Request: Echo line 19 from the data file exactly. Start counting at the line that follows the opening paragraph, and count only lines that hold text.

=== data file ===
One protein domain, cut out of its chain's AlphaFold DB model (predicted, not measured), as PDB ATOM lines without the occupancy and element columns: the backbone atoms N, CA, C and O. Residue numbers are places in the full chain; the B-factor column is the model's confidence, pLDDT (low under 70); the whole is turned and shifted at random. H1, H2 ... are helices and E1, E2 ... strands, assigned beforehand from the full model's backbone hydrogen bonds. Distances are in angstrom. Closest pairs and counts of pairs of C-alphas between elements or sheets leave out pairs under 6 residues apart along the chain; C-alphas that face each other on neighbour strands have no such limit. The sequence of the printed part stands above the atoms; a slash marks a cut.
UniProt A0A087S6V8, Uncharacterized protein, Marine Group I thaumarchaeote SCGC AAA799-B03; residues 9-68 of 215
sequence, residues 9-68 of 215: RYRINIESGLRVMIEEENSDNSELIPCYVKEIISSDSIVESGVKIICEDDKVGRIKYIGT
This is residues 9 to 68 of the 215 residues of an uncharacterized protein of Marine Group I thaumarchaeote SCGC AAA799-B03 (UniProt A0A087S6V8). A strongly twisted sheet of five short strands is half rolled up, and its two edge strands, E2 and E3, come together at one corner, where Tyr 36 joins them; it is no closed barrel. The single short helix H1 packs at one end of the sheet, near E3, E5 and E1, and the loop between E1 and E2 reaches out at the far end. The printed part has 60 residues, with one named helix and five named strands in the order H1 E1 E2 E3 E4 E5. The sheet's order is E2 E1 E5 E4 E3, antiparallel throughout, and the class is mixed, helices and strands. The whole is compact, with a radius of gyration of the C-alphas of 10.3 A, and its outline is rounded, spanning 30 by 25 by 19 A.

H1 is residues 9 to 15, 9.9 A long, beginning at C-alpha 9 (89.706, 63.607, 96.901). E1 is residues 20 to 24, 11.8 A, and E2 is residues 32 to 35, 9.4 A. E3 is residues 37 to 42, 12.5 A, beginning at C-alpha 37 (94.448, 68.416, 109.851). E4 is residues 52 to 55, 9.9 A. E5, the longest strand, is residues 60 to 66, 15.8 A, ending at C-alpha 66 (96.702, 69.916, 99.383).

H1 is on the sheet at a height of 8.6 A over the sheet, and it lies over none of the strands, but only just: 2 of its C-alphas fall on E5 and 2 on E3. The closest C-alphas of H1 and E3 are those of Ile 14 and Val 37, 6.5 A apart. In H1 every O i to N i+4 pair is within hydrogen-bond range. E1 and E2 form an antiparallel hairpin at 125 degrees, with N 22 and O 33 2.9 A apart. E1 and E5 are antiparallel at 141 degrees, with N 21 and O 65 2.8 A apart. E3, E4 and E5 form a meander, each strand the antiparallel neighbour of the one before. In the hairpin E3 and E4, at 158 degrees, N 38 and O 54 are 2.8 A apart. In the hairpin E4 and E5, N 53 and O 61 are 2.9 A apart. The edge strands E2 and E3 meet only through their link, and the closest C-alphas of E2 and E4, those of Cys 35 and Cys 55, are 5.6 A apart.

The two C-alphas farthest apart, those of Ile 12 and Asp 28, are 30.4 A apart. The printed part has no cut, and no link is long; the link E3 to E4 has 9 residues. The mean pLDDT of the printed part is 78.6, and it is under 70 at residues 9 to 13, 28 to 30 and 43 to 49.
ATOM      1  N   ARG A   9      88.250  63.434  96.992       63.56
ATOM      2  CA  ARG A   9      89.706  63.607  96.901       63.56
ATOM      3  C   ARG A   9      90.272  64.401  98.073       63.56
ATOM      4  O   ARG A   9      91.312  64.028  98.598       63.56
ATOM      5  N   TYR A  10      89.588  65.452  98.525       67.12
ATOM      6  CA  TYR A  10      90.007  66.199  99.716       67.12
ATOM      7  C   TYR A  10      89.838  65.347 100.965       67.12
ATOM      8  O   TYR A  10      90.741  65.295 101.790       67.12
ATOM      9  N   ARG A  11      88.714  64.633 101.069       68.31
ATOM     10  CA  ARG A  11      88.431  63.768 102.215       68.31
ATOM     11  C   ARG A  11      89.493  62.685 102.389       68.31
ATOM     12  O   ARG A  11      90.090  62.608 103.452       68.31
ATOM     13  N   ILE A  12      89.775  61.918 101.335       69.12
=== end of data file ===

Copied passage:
ATOM     13  N   ILE A  12      89.775  61.918 101.335       69.12